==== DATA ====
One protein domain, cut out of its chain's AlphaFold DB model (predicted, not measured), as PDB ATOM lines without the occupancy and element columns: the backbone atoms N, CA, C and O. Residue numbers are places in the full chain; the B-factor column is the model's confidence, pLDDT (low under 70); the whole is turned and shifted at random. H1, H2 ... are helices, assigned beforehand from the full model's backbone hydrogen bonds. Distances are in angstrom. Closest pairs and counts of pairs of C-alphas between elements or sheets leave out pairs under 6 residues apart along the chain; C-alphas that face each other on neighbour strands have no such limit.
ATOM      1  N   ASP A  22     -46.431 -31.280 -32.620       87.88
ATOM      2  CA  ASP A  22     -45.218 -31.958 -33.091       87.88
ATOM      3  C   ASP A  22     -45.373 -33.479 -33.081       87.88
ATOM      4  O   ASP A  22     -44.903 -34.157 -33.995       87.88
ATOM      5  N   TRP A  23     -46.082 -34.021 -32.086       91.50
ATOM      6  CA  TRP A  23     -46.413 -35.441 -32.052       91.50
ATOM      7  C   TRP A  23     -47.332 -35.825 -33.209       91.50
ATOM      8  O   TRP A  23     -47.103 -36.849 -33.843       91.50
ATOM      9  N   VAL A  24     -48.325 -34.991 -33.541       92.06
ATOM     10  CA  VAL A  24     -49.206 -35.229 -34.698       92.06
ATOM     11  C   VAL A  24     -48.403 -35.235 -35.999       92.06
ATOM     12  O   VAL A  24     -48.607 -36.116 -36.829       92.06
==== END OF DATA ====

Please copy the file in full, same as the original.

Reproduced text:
One protein domain, cut out of its chain's AlphaFold DB model (predicted, not measured), as PDB ATOM lines without the occupancy and element columns: the backbone atoms N, CA, C and O. Residue numbers are places in the full chain; the B-factor column is the model's confidence, pLDDT (low under 70); the whole is turned and shifted at random. H1, H2 ... are helices, assigned beforehand from the full model's backbone hydrogen bonds. Distances are in angstrom. Closest pairs and counts of pairs of C-alphas between elements or sheets leave out pairs under 6 residues apart along the chain; C-alphas that face each other on neighbour strands have no such limit.
ATOM      1  N   ASP A  22     -46.431 -31.280 -32.620       87.88
ATOM      2  CA  ASP A  22     -45.218 -31.958 -33.091       87.88
ATOM      3  C   ASP A  22     -45.373 -33.479 -33.081       87.88
ATOM      4  O   ASP A  22     -44.903 -34.157 -33.995       87.88
ATOM      5  N   TRP A  23     -46.082 -34.021 -32.086       91.50
ATOM      6  CA  TRP A  23     -46.413 -35.441 -32.052       91.50
ATOM      7  C   TRP A  23     -47.332 -35.825 -33.209       91.50
ATOM      8  O   TRP A  23     -47.103 -36.849 -33.843       91.50
ATOM      9  N   VAL A  24     -48.325 -34.991 -33.541       92.06
ATOM     10  CA  VAL A  24     -49.206 -35.229 -34.698       92.06
ATOM     11  C   VAL A  24     -48.403 -35.235 -35.999       92.06
ATOM     12  O   VAL A  24     -48.607 -36.116 -36.829       92.06